Course Outline: Optics & Photonics I EECS 334

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Course Outline: Optics & Photonics I
EECS 334 - Winter 2007
Instructor:
Professor Stephen C. Rand - [email protected] (ERB1 3102)
Office Hours: T,Th (11:30-12:30) Tel: 763-6810
Lectures:
MWF 2:30-3:30 pm EECS 1301 (& Discussion M 3:30-4:30 pm, also in
EECS 1301)
Textbooks:
F.L. Pedrotti, Introduction to Optics, 3rd edition, Prentice-Hall, 2007.
On Reserve: 1. G.R. Fowles, Introduction to Modern Optics, Dover, 2nd edition, 1989.
2. E. Hecht, Optics, Addison-Wesley, 3rd edition, 1998.
3. M. Born and E. Wolf, Principles of Optics, 7th edition, Cambridge
University Press, 1999.
Pre-requisites: EECS 230 and EECS 216
Web Links: Course homepage is www.eecs.umich.edu/courses/eecs334/index.html.
(Links to course description, old exams if available, current homework
assignments and solutions). The actual site where most course resources
will be placed is http://www.ctools.umich.edu.
Homework: Handed out (or assigned on the basis of posted homepage information)
every Wednesday in lecture. Due the following Wednesday at the
conclusion of lecture.
Late Policy: Homework will not be accepted late without a medical waiver.
Collaboration
Policy:
All homework assignments are to be completed on your own. You are
allowed to consult with other students in the current class regarding the
general approach to solving problems, but all work submitted by you must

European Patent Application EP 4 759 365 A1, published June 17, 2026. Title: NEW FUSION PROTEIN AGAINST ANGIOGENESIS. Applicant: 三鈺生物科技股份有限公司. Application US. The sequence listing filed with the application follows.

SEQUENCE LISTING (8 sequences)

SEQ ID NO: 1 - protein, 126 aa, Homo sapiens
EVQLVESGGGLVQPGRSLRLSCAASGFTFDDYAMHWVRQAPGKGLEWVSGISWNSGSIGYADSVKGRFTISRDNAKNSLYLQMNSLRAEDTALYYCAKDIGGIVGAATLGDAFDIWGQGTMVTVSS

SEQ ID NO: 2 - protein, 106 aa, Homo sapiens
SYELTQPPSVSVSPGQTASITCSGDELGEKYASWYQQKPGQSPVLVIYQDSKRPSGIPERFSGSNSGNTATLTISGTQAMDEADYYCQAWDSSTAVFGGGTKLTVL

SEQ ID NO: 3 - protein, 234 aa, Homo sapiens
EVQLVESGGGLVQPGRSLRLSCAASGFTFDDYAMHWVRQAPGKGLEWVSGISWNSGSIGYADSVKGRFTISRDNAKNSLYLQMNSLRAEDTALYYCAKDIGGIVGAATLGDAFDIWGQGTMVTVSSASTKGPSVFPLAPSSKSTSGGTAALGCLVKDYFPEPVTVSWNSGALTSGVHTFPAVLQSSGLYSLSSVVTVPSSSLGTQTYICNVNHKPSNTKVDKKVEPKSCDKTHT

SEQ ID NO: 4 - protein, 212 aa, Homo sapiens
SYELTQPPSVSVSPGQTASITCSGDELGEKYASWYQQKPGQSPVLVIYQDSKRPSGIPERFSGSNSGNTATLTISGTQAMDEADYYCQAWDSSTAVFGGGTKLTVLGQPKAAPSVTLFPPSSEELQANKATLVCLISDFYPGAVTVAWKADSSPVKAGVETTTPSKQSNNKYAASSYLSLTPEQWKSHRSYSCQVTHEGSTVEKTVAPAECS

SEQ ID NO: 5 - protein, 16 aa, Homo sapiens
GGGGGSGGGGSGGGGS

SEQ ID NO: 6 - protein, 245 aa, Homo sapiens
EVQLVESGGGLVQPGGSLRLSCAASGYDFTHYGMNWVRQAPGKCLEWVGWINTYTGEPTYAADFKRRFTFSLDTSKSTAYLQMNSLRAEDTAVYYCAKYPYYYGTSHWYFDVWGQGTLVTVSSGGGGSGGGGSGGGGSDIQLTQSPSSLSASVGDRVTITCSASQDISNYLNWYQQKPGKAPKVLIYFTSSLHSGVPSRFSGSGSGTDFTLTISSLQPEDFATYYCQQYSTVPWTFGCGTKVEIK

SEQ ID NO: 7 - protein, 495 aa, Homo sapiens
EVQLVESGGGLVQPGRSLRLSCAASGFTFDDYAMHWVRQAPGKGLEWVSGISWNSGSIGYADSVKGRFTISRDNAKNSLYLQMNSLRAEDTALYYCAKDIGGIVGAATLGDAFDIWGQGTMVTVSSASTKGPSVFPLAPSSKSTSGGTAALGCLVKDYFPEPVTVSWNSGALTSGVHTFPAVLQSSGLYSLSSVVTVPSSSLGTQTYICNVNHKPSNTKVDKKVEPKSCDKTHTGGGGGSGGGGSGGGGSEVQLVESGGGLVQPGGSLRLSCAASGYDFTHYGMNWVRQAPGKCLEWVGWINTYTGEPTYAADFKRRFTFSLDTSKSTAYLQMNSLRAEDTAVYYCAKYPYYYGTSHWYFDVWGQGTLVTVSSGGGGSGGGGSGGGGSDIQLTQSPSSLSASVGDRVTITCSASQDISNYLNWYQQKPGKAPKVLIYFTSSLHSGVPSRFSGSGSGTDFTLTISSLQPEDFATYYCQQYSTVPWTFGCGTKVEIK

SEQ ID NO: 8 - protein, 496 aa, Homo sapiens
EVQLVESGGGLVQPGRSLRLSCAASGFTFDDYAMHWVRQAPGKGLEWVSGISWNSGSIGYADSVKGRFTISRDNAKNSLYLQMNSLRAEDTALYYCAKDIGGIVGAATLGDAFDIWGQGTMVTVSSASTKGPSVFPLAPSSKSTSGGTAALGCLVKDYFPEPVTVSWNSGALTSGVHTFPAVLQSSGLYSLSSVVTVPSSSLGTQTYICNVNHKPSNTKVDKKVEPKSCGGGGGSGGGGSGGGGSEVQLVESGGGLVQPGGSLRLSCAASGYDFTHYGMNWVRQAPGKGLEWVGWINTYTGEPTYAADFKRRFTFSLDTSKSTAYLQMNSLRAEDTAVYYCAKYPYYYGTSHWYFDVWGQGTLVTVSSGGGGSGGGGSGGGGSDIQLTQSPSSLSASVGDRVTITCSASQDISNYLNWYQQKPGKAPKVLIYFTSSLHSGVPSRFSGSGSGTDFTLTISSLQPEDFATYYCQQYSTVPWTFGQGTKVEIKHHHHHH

be your work alone. It is not permissible to work out the details of
problems with anyone, since it is essential that you learn to do this on your
own. Hence you may not compare your written solutions in draft or
final form with those of other students.
Solutions:
Available from the Coursetools website for EECS 334 (or via the
solutions link at www.eecs.umich.edu/courses/eecs334/index.html).
Exams:
A short mid-term and a final, with official scheduling and location to be
announced in class. (See schedule below).
Grading:
Percentage
Midterm (Feb.19, 2007, EECS 1301, 2:30-4:30)
25
Homework (~10 weekly problem sets)
40
Final Exam (Apr. 20, 2007,1:30-3:30 pm)
35
100
As a rough grade, letter grades are usually assigned as follows:
A>85, A->80, B+>75, B>70, B->65, C+>60, C>55, C->50.
Course Outline:
No. Lectures
1.
The nature of light - waves and photons
2
2.
Geometric optics - image formation, magnification, stops, prisms,
mirrors, thin lenses, the human eye, fiber waveguides. Blind spot,
cactus guides, telescopes, microscopes, cameras.
6
Propagation - Energy, momentum, absorption, and dispersion of
light. Demos of prismatic and photo-electric effects, color filters,
reflection and refraction at boundaries, total internal reflection, TV
rock (optical fibers), quasi-phase conjugation by reflection. Group
velocity, wavepackets, bandwidth, ultrashort pulses, slow light.
Applications to precision measurements in machines, buildings,
geology, the cosmos.
12
Polarization: Fresnel equations, polarizers, birefringence, scattering,
optical activity, Faraday rotation. Applications to DNA analysis,
photonic devices, displays, quantum cryptography. Demo beamsplitter cube, calcite double refraction (orthogonal eigenmodes),
corn syrup
3
3.
4.
5.
Interference and coherence: interference with multiple beams, thin films,
interferometers. Demo multiple slits, Fabry-Perot, Moire patterns and
semi-conductor wafer characterization. Coherence time, coherence
length, stellar interferometry.
9
6.
Lasers: energy quantization, stimulated emission, and basic principles
3
7.
Diffraction - Fraunhofer & Fresnel zones, zone plates, diffraction
gratings, resolving power. Demos of 2-D Fourier transforms (various
apertures, including variable), holography, optical image processing,
focusing with a zone plate, Babinet's Principle with an optical fiber.
4
TOTAL:
39
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